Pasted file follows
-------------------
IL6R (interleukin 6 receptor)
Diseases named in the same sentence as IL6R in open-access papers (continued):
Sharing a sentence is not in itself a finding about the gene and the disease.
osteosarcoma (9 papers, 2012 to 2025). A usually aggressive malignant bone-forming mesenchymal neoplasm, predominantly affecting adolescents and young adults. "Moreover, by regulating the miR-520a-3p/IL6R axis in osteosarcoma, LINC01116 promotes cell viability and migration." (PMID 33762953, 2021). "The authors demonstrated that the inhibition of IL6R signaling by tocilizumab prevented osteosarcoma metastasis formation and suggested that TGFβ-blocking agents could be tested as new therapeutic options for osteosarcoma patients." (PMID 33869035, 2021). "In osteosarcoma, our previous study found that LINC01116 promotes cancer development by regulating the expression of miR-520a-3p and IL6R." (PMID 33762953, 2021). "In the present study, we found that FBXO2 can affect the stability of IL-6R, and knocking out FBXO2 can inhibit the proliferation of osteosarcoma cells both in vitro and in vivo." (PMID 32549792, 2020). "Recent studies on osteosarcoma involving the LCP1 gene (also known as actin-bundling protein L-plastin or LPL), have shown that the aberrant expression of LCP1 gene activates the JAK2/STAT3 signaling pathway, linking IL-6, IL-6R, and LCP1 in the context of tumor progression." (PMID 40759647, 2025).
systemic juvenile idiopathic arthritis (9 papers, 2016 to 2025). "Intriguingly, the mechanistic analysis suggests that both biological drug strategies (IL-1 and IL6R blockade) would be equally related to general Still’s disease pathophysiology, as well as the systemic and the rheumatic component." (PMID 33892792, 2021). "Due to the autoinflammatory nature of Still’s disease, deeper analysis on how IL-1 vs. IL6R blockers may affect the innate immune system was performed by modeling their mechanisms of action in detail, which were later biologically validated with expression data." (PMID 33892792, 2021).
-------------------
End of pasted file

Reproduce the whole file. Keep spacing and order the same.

IL6R (interleukin 6 receptor)
Diseases named in the same sentence as IL6R in open-access papers (continued):
Sharing a sentence is not in itself a finding about the gene and the disease.
osteosarcoma (9 papers, 2012 to 2025). A usually aggressive malignant bone-forming mesenchymal neoplasm, predominantly affecting adolescents and young adults. "Moreover, by regulating the miR-520a-3p/IL6R axis in osteosarcoma, LINC01116 promotes cell viability and migration." (PMID 33762953, 2021). "The authors demonstrated that the inhibition of IL6R signaling by tocilizumab prevented osteosarcoma metastasis formation and suggested that TGFβ-blocking agents could be tested as new therapeutic options for osteosarcoma patients." (PMID 33869035, 2021). "In osteosarcoma, our previous study found that LINC01116 promotes cancer development by regulating the expression of miR-520a-3p and IL6R." (PMID 33762953, 2021). "In the present study, we found that FBXO2 can affect the stability of IL-6R, and knocking out FBXO2 can inhibit the proliferation of osteosarcoma cells both in vitro and in vivo." (PMID 32549792, 2020). "Recent studies on osteosarcoma involving the LCP1 gene (also known as actin-bundling protein L-plastin or LPL), have shown that the aberrant expression of LCP1 gene activates the JAK2/STAT3 signaling pathway, linking IL-6, IL-6R, and LCP1 in the context of tumor progression." (PMID 40759647, 2025).
systemic juvenile idiopathic arthritis (9 papers, 2016 to 2025). "Intriguingly, the mechanistic analysis suggests that both biological drug strategies (IL-1 and IL6R blockade) would be equally related to general Still’s disease pathophysiology, as well as the systemic and the rheumatic component." (PMID 33892792, 2021). "Due to the autoinflammatory nature of Still’s disease, deeper analysis on how IL-1 vs. IL6R blockers may affect the innate immune system was performed by modeling their mechanisms of action in detail, which were later biologically validated with expression data." (PMID 33892792, 2021).